49ers

Healthy Jacobs forces issue on special teams

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Healthy Jacobs forces issue on special teams

SANTA CLARA -- Brandon Jacobs came off the practice field from his individual workout Tuesday and went into the locker room where the media waited to hear the status of his injured left knee.

Im ready to play. Its nothing now. Its all gone now, Jacobs said.

The knee injury has kept Jacobs out of the first four games of the season. But before the 30-year-old running back can return to play his first game, he has to return to a full practice with his team, which he has not yet done.

Hopefully I can get out and go practice this week take some reps and do some hard running and see where things go from there, Jacobs said. The hard running is in me to be that way, but I want to go out and be able to get out and do some fancy fast running and really put em down and pick em up and see how things feel. I just finished running outside, I ran some 60s. Thats as far as I can run. I felt pretty good. Its the little kinks I gotta run out, but I feel good.

The 49ers brought Jacobs in on a one-year deal before the start of the season, hoping to cash in on his explosive power. That power showed during the preseason where he was a perfect four-for-four in converting all of his short-yardage situations into first downs. He gained eight yards on his only carry on a first-and-10, the same play in which he injured his knee. But Jacobs feels hes close to a return.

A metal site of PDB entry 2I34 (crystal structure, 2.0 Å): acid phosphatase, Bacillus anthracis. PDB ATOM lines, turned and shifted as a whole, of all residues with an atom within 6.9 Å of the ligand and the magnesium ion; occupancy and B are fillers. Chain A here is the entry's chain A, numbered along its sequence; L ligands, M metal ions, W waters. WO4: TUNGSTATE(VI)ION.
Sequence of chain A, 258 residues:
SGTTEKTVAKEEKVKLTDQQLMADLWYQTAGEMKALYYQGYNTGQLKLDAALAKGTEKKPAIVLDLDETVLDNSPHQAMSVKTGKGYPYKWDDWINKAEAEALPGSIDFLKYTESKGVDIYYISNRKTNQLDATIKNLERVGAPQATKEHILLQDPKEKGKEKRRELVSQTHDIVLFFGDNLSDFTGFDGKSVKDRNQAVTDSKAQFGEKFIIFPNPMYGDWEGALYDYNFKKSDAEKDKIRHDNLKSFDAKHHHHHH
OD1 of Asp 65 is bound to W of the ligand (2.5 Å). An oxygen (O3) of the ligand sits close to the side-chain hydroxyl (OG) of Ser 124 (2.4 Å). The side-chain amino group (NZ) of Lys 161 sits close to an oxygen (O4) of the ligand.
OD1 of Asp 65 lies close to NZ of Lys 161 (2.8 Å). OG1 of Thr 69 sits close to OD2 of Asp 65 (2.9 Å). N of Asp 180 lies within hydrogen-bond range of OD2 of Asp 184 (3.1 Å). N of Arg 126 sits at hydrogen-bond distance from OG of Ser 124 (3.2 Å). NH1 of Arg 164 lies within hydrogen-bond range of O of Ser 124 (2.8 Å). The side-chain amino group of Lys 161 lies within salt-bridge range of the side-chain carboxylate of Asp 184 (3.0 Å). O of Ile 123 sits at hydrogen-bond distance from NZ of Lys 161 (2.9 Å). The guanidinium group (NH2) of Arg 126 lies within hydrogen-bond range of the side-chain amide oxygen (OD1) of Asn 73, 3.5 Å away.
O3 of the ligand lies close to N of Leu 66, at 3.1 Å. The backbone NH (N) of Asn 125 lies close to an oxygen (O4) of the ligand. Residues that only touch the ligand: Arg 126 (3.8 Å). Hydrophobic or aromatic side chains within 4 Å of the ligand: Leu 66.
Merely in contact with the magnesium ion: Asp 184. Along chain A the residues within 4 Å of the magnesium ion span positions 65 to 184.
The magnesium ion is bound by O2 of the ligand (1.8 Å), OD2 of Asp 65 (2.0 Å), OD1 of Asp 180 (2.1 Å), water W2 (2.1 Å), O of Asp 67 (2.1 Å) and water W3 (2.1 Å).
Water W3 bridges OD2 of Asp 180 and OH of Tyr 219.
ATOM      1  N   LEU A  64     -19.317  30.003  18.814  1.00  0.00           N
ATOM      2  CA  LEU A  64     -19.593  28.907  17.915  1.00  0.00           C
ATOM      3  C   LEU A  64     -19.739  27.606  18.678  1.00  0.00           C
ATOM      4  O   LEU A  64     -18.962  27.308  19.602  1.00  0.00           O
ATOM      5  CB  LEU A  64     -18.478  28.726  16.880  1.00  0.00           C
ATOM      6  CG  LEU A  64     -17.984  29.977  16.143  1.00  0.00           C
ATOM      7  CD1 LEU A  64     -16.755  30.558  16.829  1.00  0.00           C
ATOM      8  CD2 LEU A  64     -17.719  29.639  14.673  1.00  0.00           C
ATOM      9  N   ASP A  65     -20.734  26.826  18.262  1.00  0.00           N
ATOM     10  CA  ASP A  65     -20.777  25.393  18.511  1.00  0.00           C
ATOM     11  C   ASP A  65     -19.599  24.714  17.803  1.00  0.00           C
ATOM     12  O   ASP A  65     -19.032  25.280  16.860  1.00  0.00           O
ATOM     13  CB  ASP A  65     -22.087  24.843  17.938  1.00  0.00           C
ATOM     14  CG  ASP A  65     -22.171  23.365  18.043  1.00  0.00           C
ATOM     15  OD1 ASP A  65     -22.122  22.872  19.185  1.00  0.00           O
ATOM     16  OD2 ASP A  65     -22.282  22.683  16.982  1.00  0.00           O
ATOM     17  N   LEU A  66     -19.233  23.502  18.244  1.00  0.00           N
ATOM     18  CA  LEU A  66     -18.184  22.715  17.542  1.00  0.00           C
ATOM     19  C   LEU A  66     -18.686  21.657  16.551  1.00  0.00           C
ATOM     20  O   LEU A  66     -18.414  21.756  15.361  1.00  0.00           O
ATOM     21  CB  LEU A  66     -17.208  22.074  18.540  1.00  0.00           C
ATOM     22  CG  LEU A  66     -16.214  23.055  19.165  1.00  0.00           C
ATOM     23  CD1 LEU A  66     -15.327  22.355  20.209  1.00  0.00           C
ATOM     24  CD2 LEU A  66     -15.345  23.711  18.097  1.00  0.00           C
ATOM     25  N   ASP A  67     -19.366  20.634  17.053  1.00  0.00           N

STUHLBARG: Jacobs -- 'I want to get hit'

I feel good about my explosiveness. Ive got fresh legs other than the injury. My legs are pretty fresh. They havent been banged on like a lot of these guys in the league, Jacobs said. I know its coming, but I feel good, just leaving it up to coach and our medical staff to put me where they think I should be.

Where the coaches think Jacobs should be come game time against Buffalo creates an interesting choice for them. The 49ers' stable of running backs is full and doing just fine with the overall running game ranked third best in the league. But Jacobs' power is needed on third downs. San Francisco converted only 4-of-12 (33) third downs against a Jets defense that at the time was the worst in the league on third downs. San Francisco's offense currently ranks 22nd in the league in third down efficiency.

Activating Jacobs to help bolster their third down struggles will leave the 49ers short-handed elsewhere. More than likely, a player on special teams will have to be inactive for Jacobs to be a go. Jacobs is one of the few players on the roster who does not play a dual role, though he's not opposed to it.

I havent been in the special teams meetings, but whatever they need, Jacobs said. Coach, hell come to me, hell talk to me but nothings been spoke of yet.

MAIOCCO: 49ers offensive review -- Running backs